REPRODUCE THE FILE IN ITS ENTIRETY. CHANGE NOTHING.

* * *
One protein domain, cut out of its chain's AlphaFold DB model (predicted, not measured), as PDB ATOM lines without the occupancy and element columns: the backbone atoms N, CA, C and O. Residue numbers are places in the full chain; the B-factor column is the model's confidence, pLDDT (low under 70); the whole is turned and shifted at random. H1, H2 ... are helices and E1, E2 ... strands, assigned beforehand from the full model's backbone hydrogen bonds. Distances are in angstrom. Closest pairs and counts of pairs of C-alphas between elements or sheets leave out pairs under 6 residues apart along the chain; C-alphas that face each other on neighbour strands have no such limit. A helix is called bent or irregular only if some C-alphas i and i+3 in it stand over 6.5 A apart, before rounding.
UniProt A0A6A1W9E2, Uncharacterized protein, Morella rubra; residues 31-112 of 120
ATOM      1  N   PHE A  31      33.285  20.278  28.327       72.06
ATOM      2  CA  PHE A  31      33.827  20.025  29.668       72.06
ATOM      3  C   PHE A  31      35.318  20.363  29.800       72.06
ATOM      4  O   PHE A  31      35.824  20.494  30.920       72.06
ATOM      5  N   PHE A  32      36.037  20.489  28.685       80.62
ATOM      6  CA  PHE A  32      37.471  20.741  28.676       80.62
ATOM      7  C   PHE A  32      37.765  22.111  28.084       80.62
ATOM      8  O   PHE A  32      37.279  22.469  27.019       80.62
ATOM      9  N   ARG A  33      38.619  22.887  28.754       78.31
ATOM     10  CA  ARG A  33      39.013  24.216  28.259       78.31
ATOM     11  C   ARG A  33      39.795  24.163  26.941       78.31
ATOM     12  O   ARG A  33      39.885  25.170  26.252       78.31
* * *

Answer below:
One protein domain, cut out of its chain's AlphaFold DB model (predicted, not measured), as PDB ATOM lines without the occupancy and element columns: the backbone atoms N, CA, C and O. Residue numbers are places in the full chain; the B-factor column is the model's confidence, pLDDT (low under 70); the whole is turned and shifted at random. H1, H2 ... are helices and E1, E2 ... strands, assigned beforehand from the full model's backbone hydrogen bonds. Distances are in angstrom. Closest pairs and counts of pairs of C-alphas between elements or sheets leave out pairs under 6 residues apart along the chain; C-alphas that face each other on neighbour strands have no such limit. A helix is called bent or irregular only if some C-alphas i and i+3 in it stand over 6.5 A apart, before rounding.
UniProt A0A6A1W9E2, Uncharacterized protein, Morella rubra; residues 31-112 of 120
ATOM      1  N   PHE A  31      33.285  20.278  28.327       72.06
ATOM      2  CA  PHE A  31      33.827  20.025  29.668       72.06
ATOM      3  C   PHE A  31      35.318  20.363  29.800       72.06
ATOM      4  O   PHE A  31      35.824  20.494  30.920       72.06
ATOM      5  N   PHE A  32      36.037  20.489  28.685       80.62
ATOM      6  CA  PHE A  32      37.471  20.741  28.676       80.62
ATOM      7  C   PHE A  32      37.765  22.111  28.084       80.62
ATOM      8  O   PHE A  32      37.279  22.469  27.019       80.62
ATOM      9  N   ARG A  33      38.619  22.887  28.754       78.31
ATOM     10  CA  ARG A  33      39.013  24.216  28.259       78.31
ATOM     11  C   ARG A  33      39.795  24.163  26.941       78.31
ATOM     12  O   ARG A  33      39.885  25.170  26.252       78.31